Local farms can sell vouchers to reserve a bird.
The turkey is the centerpiece of Thanksgiving, but there could be a slight drop in size and availability this year, which could mean more expensive poultry.
The US Department of Agriculture predicted a minor drop in production this quarter with an expected drop from 1,451 million pounds of tender turkey around the same time last year to 1,420 million this year.
Some farmers have seen turkey sales soar.
Jon McConaughy, owner of Double Brook Farm, told “GMA”, “We are seeing significantly higher sales than at this time last year.”
Supermarket Guru food marketing expert Phil Lempert said today’s turkey price hike could be caused by a variety of issues ranging from climate change to pandemic supply chain bottlenecks.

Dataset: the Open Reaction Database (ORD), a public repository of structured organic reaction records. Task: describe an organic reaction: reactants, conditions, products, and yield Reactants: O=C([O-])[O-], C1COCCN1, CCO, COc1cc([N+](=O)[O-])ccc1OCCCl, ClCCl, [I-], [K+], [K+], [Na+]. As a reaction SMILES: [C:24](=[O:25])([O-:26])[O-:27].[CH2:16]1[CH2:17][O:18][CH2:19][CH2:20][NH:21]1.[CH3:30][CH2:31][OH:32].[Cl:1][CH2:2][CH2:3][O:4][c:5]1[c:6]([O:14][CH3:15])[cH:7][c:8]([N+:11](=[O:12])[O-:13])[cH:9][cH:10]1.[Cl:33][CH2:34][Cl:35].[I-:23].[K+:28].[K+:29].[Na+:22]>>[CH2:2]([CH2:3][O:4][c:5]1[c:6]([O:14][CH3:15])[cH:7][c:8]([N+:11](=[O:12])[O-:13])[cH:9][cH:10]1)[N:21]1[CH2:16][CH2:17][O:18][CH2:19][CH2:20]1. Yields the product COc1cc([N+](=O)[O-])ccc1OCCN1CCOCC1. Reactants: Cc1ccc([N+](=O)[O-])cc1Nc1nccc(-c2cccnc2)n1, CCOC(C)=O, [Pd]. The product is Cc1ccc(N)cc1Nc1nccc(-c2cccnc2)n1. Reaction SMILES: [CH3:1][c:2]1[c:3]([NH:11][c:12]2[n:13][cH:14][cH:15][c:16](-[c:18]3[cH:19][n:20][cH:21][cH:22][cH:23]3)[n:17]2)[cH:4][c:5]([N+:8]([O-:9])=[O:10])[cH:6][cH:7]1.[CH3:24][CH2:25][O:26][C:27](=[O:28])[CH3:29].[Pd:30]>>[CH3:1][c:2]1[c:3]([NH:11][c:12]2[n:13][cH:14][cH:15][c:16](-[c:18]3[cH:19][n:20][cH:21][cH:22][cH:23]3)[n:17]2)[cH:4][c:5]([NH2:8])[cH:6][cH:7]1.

“We have a serious shortage of truck drivers. So being able to bring the birds to the supermarkets is going to be a problem,” he said.
Experts are encouraging consumers to buy local and look to nearby turkey farms.
White Oak Pastures in Georgia typically sells their turkeys every year. Marketing manager Jenni Harries suggested buying as soon as possible and the best way to make sure you get a bird on time.
âWe are currently selling vouchers. Consumers can reserve a bird, which will then be called in in early November to redeem their purchase,â she said.
Harris also suggested, “Tell the farmer you’re totally okay with him shipping it early – maybe the first week in November when things aren’t so hectic.”